Classic Light V Dark
Fire Emblem: Shadow Dragon and the Blade of Light when in development, the developers at Intelligent Systems Nintendo R&D 1, struggled to put the game on the NES cartridge. The first game was that massive that it couldn’t even fit on one cartridge. It was ahead of its time, with the developers having to scale back the work they’ve done so it can fit on the system.
How the fire was lit
You play as Marth and his ever-growing army on their path to conquer Archanea. As it has been invaded by the Dolhr Empire led by the Shadow Dragon Medeus after being resurrected by an evil Mage, teaming together to take on Archanea and the whole world. Marth (you) are the son of the King of Archanea and have been left behind as your father has gone to fight them. After the betrayal of one of the King’s subjects leading to the death of your father. Marth escapes the castle knowing after the King’s death that they’ll kill him soon and takes refuge on a lone island called Tayls. This is where everything starts with a time jump, and the gameplay starts to take centre stage. The story is great, and we haven’t even mentioned the gameplay yet.
Graphically Fire Emblem: Shadow Dragon and the Blade of Light for when it came out in 1990 and today’s standard, was a graphical masterpiece with developers having to scale it down due to it being too big to put on to the NES cartridge. Its classic look with pixel art would teach some pixel artists out there a thing or two on style as the style they used in Fire Emblem was amazing, never really realistic but just give you a great experience. We are going to need an Army.
The gameplay is a tactical role-playing game where takes control of Marth and his army to defeat the Shadow Dragon and his forces. You’ll also be able to grow your army through the campaign. There are also classes where every army member will have their class designated to them and with classes comes different abilities to be used. An example of one of the classes available is The Archer and the ability to attack from farther away than The Swordsman. Fire Emblem is a turned-based game as you take a turn moving your units and attack the enemies then your enemies do the same to you. There’s also permadeath available which adds that little bit of fear that everybody needs in their games.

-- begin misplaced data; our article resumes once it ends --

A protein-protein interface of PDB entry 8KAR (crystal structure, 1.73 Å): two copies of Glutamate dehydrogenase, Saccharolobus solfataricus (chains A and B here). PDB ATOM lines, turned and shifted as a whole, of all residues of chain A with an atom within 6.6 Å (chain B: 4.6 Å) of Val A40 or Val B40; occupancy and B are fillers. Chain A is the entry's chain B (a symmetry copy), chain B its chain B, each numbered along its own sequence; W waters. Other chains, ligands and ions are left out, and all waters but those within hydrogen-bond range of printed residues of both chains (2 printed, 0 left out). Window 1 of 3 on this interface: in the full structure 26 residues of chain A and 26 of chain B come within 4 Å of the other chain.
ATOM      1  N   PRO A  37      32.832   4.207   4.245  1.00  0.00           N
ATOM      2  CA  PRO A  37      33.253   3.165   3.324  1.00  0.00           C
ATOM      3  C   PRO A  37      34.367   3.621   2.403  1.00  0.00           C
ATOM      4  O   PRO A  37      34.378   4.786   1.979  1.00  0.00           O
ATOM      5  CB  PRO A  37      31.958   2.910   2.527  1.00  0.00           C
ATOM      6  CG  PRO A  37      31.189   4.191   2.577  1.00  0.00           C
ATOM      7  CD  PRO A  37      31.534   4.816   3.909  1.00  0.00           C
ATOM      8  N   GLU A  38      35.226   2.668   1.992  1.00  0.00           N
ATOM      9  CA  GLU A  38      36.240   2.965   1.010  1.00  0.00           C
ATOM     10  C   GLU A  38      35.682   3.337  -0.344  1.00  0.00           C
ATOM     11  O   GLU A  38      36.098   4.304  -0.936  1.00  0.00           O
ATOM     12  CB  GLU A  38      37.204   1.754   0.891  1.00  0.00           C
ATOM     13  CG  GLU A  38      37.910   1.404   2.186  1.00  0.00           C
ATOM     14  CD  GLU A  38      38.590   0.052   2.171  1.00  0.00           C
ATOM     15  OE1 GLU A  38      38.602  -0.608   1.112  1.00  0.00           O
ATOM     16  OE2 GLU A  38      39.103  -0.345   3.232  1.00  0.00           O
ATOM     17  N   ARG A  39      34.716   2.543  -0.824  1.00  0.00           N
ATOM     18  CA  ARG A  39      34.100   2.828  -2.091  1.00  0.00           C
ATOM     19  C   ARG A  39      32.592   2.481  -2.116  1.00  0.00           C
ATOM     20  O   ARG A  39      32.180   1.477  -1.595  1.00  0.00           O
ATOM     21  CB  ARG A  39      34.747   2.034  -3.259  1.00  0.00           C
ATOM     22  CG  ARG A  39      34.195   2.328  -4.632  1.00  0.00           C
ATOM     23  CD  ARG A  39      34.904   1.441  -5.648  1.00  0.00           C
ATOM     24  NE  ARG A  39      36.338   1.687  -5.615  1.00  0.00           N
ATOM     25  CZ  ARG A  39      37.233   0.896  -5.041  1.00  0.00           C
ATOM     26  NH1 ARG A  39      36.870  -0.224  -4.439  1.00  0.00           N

Ahead of its time
This game has a perfect balance across the board, it is near perfect game with an amazing story, graphics, and gameplay right there, some might not be a fan of the genre but if you are to pick this up and add it to your collection, you might just find your new favourite game.
Download Fire Emblem
- PC compatible
- Operating systems: Windows 10/Windows 8/Windows 7/2000/Vista/WinXP
Cheesy dialogue. Cartoon characters. Turn-based strategy that's in-depth enough to hook tactical nuts but accessible enough to anyone who understands "rock, paper, scissors".... Is this just GBA's famous strategy game, Advance Wars, in chain mail instead of Kevlar armor? Pretty much. If you haven't played Wars 1 or 2, and you have a taste for some portable wargaming, try those first. They're less intimidating and slightly more fun. If you're a veteran and are ready for more, this time in a fantasy-themed flavor, then Fire Emblem is a great follow-up. Since it has more RPG elements like experience points and item equipping, it gives you more to think about and strategize around, though it's a bit on the easy side. This is all packaged in the same turn-based format that made Advance Wars such a hit--only more strict. You have to play the missions in order (with barely any side quests); you only get the specific units that the game wants you to have (you don't manage any resources to "build" anything new); and you never have as much variety in your armies as you do in Wars.
Shoe seems determined to shove Advance Wars down our throats, but I'd easily recommend Fire Emblem over it. Both games offer similar gameplay, but the rich fantasy setting, intriguing plot (Shoe's comment about cheesy dialogue is way off base), and likable characters really propelled me forward, while I always found the Wars world dull. Emblem has some issues, like repetitive visuals and weirdly balanced narrative (you'll spend the first few hours on a massive tutorial), but it's still a must-play for fans of tactical RPGs.
Like Shane, I'd give Emblem the edge over Advance Wars. Character-developing cut-scenes, along with the leveling-up system, made me actually care about my soldiers (something I never did with Wars' interchangeable tanks), to the point where I tried to give final death blows to my favorites--so they'd earn more experience points--and restarted missions whenever anyone died. I just wish Emblem included more stages, as several gameplay concepts (like vehicles and evolving character classes) seem underutilized.